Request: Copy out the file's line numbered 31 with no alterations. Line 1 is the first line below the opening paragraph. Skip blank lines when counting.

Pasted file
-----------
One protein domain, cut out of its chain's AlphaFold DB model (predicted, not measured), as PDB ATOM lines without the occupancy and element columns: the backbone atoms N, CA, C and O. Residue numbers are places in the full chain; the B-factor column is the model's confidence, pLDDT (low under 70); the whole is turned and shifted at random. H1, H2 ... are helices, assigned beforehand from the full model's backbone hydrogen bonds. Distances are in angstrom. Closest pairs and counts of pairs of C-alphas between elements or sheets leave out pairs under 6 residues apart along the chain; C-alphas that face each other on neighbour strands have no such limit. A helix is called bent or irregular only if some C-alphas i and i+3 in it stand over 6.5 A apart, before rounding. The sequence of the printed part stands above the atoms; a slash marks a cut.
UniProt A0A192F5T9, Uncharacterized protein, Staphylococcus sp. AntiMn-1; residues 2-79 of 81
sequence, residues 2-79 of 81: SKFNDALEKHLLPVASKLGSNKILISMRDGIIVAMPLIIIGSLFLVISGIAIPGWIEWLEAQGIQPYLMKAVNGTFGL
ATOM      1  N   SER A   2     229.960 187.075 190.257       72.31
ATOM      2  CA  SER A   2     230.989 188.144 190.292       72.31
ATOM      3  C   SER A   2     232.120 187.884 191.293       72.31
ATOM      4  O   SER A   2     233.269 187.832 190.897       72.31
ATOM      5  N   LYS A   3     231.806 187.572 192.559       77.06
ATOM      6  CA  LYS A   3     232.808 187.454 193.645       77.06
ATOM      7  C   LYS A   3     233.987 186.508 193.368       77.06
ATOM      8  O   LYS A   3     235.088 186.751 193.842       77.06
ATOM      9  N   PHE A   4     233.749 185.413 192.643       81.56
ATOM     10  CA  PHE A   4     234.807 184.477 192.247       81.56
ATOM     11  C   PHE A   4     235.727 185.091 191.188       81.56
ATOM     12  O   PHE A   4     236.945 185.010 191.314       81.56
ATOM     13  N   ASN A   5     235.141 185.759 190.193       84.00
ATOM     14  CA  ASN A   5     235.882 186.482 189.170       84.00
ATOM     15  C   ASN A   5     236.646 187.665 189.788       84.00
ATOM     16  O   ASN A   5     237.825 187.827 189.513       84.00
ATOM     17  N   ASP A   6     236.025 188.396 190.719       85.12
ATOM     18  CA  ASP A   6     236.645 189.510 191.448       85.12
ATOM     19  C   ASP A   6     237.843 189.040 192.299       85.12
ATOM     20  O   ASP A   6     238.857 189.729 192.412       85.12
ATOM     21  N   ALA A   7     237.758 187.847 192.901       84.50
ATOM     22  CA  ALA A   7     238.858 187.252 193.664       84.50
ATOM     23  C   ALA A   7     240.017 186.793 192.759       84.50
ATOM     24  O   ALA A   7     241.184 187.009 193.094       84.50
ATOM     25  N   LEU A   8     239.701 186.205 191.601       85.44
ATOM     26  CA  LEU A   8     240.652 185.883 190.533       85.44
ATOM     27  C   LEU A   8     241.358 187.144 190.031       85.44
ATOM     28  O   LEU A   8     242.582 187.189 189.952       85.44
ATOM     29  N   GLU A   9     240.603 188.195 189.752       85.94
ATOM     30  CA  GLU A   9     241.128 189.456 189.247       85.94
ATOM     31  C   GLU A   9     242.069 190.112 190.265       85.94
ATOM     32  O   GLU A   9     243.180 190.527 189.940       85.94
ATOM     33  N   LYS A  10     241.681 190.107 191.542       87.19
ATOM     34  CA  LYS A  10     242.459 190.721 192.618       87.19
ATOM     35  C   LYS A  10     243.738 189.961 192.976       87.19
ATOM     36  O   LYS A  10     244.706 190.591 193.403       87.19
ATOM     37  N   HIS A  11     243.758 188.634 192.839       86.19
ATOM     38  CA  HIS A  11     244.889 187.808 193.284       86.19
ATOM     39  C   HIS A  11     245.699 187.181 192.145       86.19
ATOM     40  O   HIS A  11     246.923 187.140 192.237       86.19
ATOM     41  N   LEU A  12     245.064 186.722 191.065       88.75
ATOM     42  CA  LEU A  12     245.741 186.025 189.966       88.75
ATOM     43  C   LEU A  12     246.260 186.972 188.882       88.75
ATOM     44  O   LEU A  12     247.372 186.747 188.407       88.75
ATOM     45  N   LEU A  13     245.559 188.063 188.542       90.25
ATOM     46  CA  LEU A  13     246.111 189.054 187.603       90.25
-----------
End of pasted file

ATOM     29  N   GLU A   9     240.603 188.195 189.752       85.94